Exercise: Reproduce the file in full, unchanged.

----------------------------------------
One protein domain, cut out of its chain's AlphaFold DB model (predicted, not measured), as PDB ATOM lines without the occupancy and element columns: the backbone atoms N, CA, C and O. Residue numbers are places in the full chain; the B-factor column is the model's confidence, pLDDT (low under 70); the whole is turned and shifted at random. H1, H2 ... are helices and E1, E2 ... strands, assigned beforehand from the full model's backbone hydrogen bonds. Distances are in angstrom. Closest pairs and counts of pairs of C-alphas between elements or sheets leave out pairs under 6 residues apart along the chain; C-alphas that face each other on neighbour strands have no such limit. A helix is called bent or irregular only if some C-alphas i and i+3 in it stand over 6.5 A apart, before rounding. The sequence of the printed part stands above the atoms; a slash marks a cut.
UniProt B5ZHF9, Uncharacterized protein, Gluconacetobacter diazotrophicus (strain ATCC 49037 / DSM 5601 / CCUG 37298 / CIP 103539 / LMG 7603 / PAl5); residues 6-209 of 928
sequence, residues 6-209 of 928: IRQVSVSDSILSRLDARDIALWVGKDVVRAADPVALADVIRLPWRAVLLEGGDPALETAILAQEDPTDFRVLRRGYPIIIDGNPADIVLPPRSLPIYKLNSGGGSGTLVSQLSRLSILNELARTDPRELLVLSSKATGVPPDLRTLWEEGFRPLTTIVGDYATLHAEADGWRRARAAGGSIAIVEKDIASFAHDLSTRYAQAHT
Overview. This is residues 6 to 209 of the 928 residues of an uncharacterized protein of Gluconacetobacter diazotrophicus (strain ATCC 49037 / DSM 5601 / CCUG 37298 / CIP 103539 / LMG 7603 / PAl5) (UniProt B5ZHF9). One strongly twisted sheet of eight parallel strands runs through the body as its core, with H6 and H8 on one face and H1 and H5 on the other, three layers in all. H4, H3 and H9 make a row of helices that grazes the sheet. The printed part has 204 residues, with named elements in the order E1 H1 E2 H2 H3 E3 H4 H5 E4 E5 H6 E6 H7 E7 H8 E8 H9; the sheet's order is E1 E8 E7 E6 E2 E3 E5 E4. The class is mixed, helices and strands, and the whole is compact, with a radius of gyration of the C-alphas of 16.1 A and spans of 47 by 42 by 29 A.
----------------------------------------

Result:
One protein domain, cut out of its chain's AlphaFold DB model (predicted, not measured), as PDB ATOM lines without the occupancy and element columns: the backbone atoms N, CA, C and O. Residue numbers are places in the full chain; the B-factor column is the model's confidence, pLDDT (low under 70); the whole is turned and shifted at random. H1, H2 ... are helices and E1, E2 ... strands, assigned beforehand from the full model's backbone hydrogen bonds. Distances are in angstrom. Closest pairs and counts of pairs of C-alphas between elements or sheets leave out pairs under 6 residues apart along the chain; C-alphas that face each other on neighbour strands have no such limit. A helix is called bent or irregular only if some C-alphas i and i+3 in it stand over 6.5 A apart, before rounding. The sequence of the printed part stands above the atoms; a slash marks a cut.
UniProt B5ZHF9, Uncharacterized protein, Gluconacetobacter diazotrophicus (strain ATCC 49037 / DSM 5601 / CCUG 37298 / CIP 103539 / LMG 7603 / PAl5); residues 6-209 of 928
sequence, residues 6-209 of 928: IRQVSVSDSILSRLDARDIALWVGKDVVRAADPVALADVIRLPWRAVLLEGGDPALETAILAQEDPTDFRVLRRGYPIIIDGNPADIVLPPRSLPIYKLNSGGGSGTLVSQLSRLSILNELARTDPRELLVLSSKATGVPPDLRTLWEEGFRPLTTIVGDYATLHAEADGWRRARAAGGSIAIVEKDIASFAHDLSTRYAQAHT
Overview. This is residues 6 to 209 of the 928 residues of an uncharacterized protein of Gluconacetobacter diazotrophicus (strain ATCC 49037 / DSM 5601 / CCUG 37298 / CIP 103539 / LMG 7603 / PAl5) (UniProt B5ZHF9). One strongly twisted sheet of eight parallel strands runs through the body as its core, with H6 and H8 on one face and H1 and H5 on the other, three layers in all. H4, H3 and H9 make a row of helices that grazes the sheet. The printed part has 204 residues, with named elements in the order E1 H1 E2 H2 H3 E3 H4 H5 E4 E5 H6 E6 H7 E7 H8 E8 H9; the sheet's order is E1 E8 E7 E6 E2 E3 E5 E4. The class is mixed, helices and strands, and the whole is compact, with a radius of gyration of the C-alphas of 16.1 A and spans of 47 by 42 by 29 A.